What about that time I wore whatever shoes I wanted on a Sunday and didn’t go to church for 25 years in a row? Section me out mysterious beard man – I look embarrassing when I dance too so it’d really hit me hard.
The Princess and the Pea
You can win a Prince’s heart by being very vocal about your extremely first world problems. It’s a pea get over it! If you’re having a rough nights sleep in a stranger’s bed cause you can feel something under their mattress, and in the end it just turns out to be a pea you’ve dodged a potentially awkward and gross bullet and you should be very very thankful.
Toads are bastards who will attempt to kidnap you in the dead of night and force you into an arranged marriage with their toad son.
Your shadow is such a prick. Just don’t trust that guy – he’s shady (GET IT!!!)
The Flying Trunk
Don’t ride in your enchanted flying trunk and let off fireworks! Drive sensibly, this is why we can’t have nice things!!!
Given the last time I wrote a childhood book drinking games post it was 2016, I feel I need to stress again to be a responsible adult and wait til the children in your care are asleep before you get the books out and prepare to par-tay!
Any of the Charlie and Lola books (Lauren Child)
- Drink anytime Lola has a whinge or is a bit of a pain in the ass
- Drink whenever a real picture is used within the illustrations or when the font is put in bold for emphasis
- Drink if at any point you start to wonder where Charlie and Lola’s parents are at
- Drink if there’s an overall lesson about sharing
- Drink any time these words are utilised: extremely, absolutely, actually
Alexander and the Terrible, Horrible, No Good, Very Bad Day (Judith Viorst)
- Drink anytime something shitty happens to Alexander
- Drink if he threatens to move to Timbuktu
- Drink whenever Alexander says it’s a ‘terrible, horrible, no good, very bad day’
- Drink whenever the characters are wearing an outfit that’s quite seventies
Come Back, Amelia Bedelia (Peggy Parish)
- Drink anytime Amelia fucks up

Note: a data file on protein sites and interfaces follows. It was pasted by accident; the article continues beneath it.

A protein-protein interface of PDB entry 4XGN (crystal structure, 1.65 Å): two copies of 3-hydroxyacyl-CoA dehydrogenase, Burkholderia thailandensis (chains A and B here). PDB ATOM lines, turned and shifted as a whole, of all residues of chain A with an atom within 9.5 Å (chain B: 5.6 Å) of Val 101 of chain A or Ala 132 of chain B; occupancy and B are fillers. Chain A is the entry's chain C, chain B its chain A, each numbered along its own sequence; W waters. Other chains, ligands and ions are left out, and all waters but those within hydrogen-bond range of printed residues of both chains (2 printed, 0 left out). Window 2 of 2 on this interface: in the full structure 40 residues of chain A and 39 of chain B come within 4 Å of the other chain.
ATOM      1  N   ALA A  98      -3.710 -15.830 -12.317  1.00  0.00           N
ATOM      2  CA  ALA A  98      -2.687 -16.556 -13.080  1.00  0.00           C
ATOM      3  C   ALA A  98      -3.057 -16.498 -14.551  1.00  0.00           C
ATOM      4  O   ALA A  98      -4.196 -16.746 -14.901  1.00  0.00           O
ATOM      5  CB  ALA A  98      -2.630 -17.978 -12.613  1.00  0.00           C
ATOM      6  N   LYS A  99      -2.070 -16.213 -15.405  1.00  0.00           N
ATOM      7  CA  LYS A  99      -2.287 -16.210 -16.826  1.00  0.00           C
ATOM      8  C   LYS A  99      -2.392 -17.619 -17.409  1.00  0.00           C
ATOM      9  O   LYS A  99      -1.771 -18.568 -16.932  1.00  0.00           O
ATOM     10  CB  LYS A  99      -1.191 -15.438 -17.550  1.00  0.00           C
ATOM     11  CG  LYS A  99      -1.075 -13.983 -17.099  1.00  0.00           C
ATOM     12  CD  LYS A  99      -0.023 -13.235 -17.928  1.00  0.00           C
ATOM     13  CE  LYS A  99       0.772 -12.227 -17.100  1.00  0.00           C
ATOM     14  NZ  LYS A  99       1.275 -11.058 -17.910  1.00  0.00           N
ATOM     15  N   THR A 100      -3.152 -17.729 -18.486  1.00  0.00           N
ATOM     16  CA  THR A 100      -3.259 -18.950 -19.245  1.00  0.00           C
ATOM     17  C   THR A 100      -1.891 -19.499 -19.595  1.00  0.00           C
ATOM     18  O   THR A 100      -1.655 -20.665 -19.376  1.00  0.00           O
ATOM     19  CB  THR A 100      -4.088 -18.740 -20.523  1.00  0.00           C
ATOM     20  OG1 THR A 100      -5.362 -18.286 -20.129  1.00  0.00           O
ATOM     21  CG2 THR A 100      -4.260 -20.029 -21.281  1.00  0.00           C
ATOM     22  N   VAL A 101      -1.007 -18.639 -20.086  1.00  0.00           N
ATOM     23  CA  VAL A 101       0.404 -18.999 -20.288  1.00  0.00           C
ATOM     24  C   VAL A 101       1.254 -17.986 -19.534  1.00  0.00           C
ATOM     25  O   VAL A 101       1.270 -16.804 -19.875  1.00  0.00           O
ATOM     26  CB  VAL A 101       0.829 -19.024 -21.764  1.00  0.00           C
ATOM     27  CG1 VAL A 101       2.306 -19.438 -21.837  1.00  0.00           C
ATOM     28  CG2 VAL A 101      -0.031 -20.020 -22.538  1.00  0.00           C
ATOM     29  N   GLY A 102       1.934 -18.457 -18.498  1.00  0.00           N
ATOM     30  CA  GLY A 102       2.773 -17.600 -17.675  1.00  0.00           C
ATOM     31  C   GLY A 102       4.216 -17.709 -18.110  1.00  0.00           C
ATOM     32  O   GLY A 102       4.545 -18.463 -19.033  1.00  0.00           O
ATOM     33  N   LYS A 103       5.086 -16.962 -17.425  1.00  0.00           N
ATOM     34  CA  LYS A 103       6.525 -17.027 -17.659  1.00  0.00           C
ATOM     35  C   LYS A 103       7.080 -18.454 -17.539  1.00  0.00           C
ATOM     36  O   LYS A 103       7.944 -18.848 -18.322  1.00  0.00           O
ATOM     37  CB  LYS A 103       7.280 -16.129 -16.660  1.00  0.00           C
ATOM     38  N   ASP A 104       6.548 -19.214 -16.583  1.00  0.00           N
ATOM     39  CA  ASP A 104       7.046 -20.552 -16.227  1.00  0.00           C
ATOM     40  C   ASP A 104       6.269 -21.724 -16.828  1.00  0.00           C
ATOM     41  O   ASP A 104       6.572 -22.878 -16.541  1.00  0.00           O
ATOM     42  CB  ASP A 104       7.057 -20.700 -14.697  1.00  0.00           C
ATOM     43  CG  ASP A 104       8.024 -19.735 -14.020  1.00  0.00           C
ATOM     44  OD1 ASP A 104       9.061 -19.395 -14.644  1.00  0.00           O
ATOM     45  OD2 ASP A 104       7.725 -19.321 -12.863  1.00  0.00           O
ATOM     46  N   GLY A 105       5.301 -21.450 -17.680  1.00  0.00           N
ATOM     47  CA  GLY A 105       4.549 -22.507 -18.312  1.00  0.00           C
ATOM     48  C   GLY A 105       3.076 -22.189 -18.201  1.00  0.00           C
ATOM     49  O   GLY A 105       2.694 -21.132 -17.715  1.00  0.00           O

- Drink if the exact way she fucks up is somehow a pun
- Drink if her job search in this book gets you reminiscing about your own periods of unemployment and you start to feel sorry for Amelia
- Drink every time she gets hired for a job she’d probably need to have proper training for – that’s why she keeps screwing things up! This isn’t all on her!!!
Any of the Maisy Mouse books (Lucy Cousins)
- Drink anytime Maisy is referred to in the third person
- Drink if Charlie and Talluhlah also rock up
- Drink if at any point you start to wonder how old Maisy is meant to be; given that in some stories she’s in the city alone or using the oven unsupervised yet in others she’s playing doctors and her bedtime’s 7.30pm
- Drink anytime she brushes her teeth or there’s an actual illustration of her sitting on the John (there’s more than one)
The Velvelteen Rabbit (Margery Williams)
- Drink anytime the Velvelteen Rabbit stresses that he’s real a rabbit
- Drink if you start to wonder why the other toys are being so shitty about the fact that he’s not a real rabbit – you’re not real either!!!!
- Drink to ease the pain when things start to get real and the kid suddenly has scarlet fever
Goodnight Moon (Margaret Wise Brown)
- Drink if there’s a rhyme
- Drink if the red balloon that appears gets you thinking about IT
- Drink anytime an animals mentioned
- Drink whenever you think ‘a bowl full of mush’ doesn’t sound particularly appetising
- Drink whenever the word ‘goodnight’ is said (yeah this is a pretty harsh rule. You probably will need your stomach pumped)
Lord Byron’s notorious facility for pulling both female and male love interests is one of those bits of historical trivia that I find a little perplexing – I mean, I’ve seen his portrait, I don’t know what all the fuss was about, maybe back in that century the dating pool was very slim pickings?
But I shouldn’t go underestimating the allure a talented wordsmith can have – the Romantic poet truly had the Kavorka, with his clubfoot only adding to his irresistible aura.
By his own account, Byron slept with over 200 women in the later years of his life, while living in exile in Venice (‘by his own account’ though does immediately sound a wee bit suspect, I mean by my own account this is still the year I’m definitely getting into shape).
Byron’s half-sister, Augusta, wasn’t even immune to his charm, with the two having an affair – and subsequently a child – during his very short-lived marriage to Annabella Milbanke (this was gross and scandalous even by early 19th century standards).